As a sidenote, it’s notable that these changes seem to be particularly focused on better serving serialized shows, to the point it even shows up in the official language. Such shows — like Serial, S-Town, Missing Richard Simmons, and so on — do tend to be the medium’s breakout hits, though they are merely one of many show structures that exist in the space. Anyway, there’s probably a lot more to come on this; I’ll be on the lookout.

The iOS 11 update is scheduled to drop sometime this fall, alongside the new iPhone.

(2) You might already be aware of this, given that it was the closer: Apple finally unveiled its own foray into smart speakers, which comes in the form of a bulbous appliance rather awkwardly called the HomePod. (Apropos of nothing, it might time to rename this newsletter. I’m taking suggestions.)

It goes without saying that Apple finally breaking into the smart speaker category — and bringing with it the full body of its media ecosystem — is a big, chunky story with a lot to parse out. Now, I’m no technology journalist, but I will say that I’m deeply curious to see how Apple’s move here will add competition to the market currently dominated by the Amazon Echo. Some indicators suggest that Amazon has built a pretty far lead in this category with its line of fairly affordable smart speakers, and given the fact that Apple’s HomePod is priced at $349 to start (for reference, the Echo Dot goes for about $50), it seems as if Apple will be sliding into the market on the luxury end and will at least initially play more toward its moneyed base, which was more or less what it did with the smartphone. While it’s understandable to replicate that move, it does mean that whatever improvements the smart speaker brings to the podcast listening experience — and whatever listening gains for publishers and podcasters might come from it — we’re probably not going to be seeing much of a substantial broadening of the active listening base from a demographic perspective, at least not initially. Indeed, if anything, we’re probably going to see a deepening within the category of audiences already predisposed to podcasts.

Nevertheless, it’s worthwhile to think through the big picture here: The higher aspirational register for this emerging set of products is the seeding of an audio-first computing experience, one of the alternative beachfronts for the “ambient computing” version of the consumer tech future highlighted in Walt Mossberg’s final column. To play this out further, the long-term structural value that this potential shift brings is one that ultimately liberates the growth trajectory of on-demand audio content from being principally tethered to the mobile device toward a trajectory that extends across whatever vessels audio-first computing is going to be channeled through in the future.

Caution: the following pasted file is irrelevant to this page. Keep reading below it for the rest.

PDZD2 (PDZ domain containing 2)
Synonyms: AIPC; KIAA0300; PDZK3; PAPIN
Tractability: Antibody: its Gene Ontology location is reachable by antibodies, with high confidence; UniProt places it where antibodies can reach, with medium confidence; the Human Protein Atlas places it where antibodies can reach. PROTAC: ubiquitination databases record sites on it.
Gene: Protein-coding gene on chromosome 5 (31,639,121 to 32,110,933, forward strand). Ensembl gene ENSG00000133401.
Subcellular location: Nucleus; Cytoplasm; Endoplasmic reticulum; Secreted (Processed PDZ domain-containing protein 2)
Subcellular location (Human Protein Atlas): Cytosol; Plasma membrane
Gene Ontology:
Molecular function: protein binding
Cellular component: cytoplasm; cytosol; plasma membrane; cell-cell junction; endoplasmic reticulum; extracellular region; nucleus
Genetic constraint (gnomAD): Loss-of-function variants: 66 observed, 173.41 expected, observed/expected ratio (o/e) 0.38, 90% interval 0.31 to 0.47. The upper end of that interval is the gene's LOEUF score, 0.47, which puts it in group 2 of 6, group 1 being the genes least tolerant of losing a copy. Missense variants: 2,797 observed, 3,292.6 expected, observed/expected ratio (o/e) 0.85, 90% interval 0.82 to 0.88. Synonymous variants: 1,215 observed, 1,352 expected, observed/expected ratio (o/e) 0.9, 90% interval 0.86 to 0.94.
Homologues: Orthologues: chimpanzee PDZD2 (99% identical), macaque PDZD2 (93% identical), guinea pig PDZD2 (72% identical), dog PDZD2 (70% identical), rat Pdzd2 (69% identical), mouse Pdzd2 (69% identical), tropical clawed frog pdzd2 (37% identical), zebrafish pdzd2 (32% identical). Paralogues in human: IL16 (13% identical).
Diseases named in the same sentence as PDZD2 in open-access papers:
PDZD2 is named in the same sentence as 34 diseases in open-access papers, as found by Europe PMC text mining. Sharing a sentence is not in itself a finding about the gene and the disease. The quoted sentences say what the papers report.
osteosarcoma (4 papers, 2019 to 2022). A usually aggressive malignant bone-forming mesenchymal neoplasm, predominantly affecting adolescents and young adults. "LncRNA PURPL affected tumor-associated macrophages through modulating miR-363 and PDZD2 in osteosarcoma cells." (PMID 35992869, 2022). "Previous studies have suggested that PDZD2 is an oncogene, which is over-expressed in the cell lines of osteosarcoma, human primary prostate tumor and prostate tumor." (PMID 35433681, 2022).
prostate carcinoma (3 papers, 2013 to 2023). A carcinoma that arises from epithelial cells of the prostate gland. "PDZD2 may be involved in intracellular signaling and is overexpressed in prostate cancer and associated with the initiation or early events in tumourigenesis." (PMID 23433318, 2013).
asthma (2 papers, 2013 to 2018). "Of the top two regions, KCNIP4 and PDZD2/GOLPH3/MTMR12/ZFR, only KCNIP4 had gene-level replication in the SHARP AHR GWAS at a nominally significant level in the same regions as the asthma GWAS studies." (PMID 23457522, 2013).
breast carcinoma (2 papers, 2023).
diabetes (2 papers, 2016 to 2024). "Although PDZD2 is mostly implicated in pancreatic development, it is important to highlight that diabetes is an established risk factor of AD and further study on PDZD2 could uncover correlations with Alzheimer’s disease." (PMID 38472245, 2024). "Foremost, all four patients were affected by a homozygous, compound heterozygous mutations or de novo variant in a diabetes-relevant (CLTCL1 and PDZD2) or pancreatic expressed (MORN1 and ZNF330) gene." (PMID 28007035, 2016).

All right, that’s a whole lot of horizon-staring chin-stroking, so let’s kick it back a notch and talk present-day industry scuttlebutt. (Read the Nieman Lab writeup if you’re looking for more keynote takeaways for publishers.)

Gimlet makes a curious acquisition. In what is probably a sign of the times, Gimlet announced this week that it’s bringing on a new show from outside its trendy Gowanus walls: The Pitch, which is basically Shark Tank but a podcast. The show is made and hosted by Josh Muccio, a Florida-based entrepreneur.

The Pitch was first published in 2015, when Muccio developed the show in partnership with Silicon Valley venture capitalist Sheel Mohnot. The show was able to carve out a niche audience during its initial run, and as the story goes, after the first season, Muccio decided to take it in a different direction, redeveloping the concept and raising a small production team around the enterprise that included, among others, Devon Taylor, a freelancer who worked on Radiotopia’s Millennial.

Muccio shopped the second season around different networks — a common practice these days, in case you weren’t aware — before Gimlet ultimately moved to pick it up. That happened earlier this year, and I’m told that the acquisition process took about three weeks after Gimlet officially expressed interest in the project. As part of the deal, Muccio joined the company full time in early March, and Taylor, who by the way cofounded the now defunct podcast review site The Timbre (R.I.P.), was brought in full time as well.

The Pitch marks the first independent podcast that Gimlet has absorbed into its ranks, though it isn’t the company’s first acquisition. (The network brought over Science Vs, along with host Wendy Zukerman, from the Australian Broadcasting Corporation last year.) In many ways, it’s a bit of an unexpected addition for the nearly three-year-old company, which has thus far built a strong reputation off a portfolio of highly produced, narrative-driven programming — you know, the kind of stuff you’d lump into a pile with This American Life and 99% Invisible. The Pitch feels considerably different from the rest of Gimlet’s portfolio…though, if pressed, I’m not quite sure what I mean by that. I quite enjoy the podcast, but I have a bit of trouble seeing how it fits into the Gimlet brand and house sound. And as I dig deeper into my gut reaction to the news, I can’t quite tell whether my response says more about my prejudices about reality programming — which I have a distinct palate for, by the way, one that I keep separate from the rest of my entertainment diet — or my own conceptions of what the Gimlet house style is supposed to be.